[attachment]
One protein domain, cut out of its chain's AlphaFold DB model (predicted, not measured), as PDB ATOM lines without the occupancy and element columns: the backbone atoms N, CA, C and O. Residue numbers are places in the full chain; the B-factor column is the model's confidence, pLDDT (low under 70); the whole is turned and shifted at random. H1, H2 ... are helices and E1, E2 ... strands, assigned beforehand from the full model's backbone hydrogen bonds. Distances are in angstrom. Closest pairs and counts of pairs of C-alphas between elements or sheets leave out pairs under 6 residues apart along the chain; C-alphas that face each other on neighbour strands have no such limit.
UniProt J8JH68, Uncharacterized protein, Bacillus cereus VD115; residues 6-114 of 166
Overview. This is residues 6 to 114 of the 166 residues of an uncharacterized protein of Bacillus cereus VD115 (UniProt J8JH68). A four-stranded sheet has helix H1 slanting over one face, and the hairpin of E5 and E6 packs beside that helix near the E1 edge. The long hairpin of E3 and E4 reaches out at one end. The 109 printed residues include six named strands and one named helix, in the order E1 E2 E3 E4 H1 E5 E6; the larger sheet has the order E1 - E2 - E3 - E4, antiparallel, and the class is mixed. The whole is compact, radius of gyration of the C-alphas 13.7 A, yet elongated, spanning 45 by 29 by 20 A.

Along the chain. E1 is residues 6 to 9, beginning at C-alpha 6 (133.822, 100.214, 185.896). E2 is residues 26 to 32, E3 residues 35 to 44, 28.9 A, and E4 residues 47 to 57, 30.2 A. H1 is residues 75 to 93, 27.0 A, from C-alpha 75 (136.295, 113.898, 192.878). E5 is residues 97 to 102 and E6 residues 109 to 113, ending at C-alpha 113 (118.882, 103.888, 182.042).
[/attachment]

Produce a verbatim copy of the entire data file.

One protein domain, cut out of its chain's AlphaFold DB model (predicted, not measured), as PDB ATOM lines without the occupancy and element columns: the backbone atoms N, CA, C and O. Residue numbers are places in the full chain; the B-factor column is the model's confidence, pLDDT (low under 70); the whole is turned and shifted at random. H1, H2 ... are helices and E1, E2 ... strands, assigned beforehand from the full model's backbone hydrogen bonds. Distances are in angstrom. Closest pairs and counts of pairs of C-alphas between elements or sheets leave out pairs under 6 residues apart along the chain; C-alphas that face each other on neighbour strands have no such limit.
UniProt J8JH68, Uncharacterized protein, Bacillus cereus VD115; residues 6-114 of 166
Overview. This is residues 6 to 114 of the 166 residues of an uncharacterized protein of Bacillus cereus VD115 (UniProt J8JH68). A four-stranded sheet has helix H1 slanting over one face, and the hairpin of E5 and E6 packs beside that helix near the E1 edge. The long hairpin of E3 and E4 reaches out at one end. The 109 printed residues include six named strands and one named helix, in the order E1 E2 E3 E4 H1 E5 E6; the larger sheet has the order E1 - E2 - E3 - E4, antiparallel, and the class is mixed. The whole is compact, radius of gyration of the C-alphas 13.7 A, yet elongated, spanning 45 by 29 by 20 A.

Along the chain. E1 is residues 6 to 9, beginning at C-alpha 6 (133.822, 100.214, 185.896). E2 is residues 26 to 32, E3 residues 35 to 44, 28.9 A, and E4 residues 47 to 57, 30.2 A. H1 is residues 75 to 93, 27.0 A, from C-alpha 75 (136.295, 113.898, 192.878). E5 is residues 97 to 102 and E6 residues 109 to 113, ending at C-alpha 113 (118.882, 103.888, 182.042).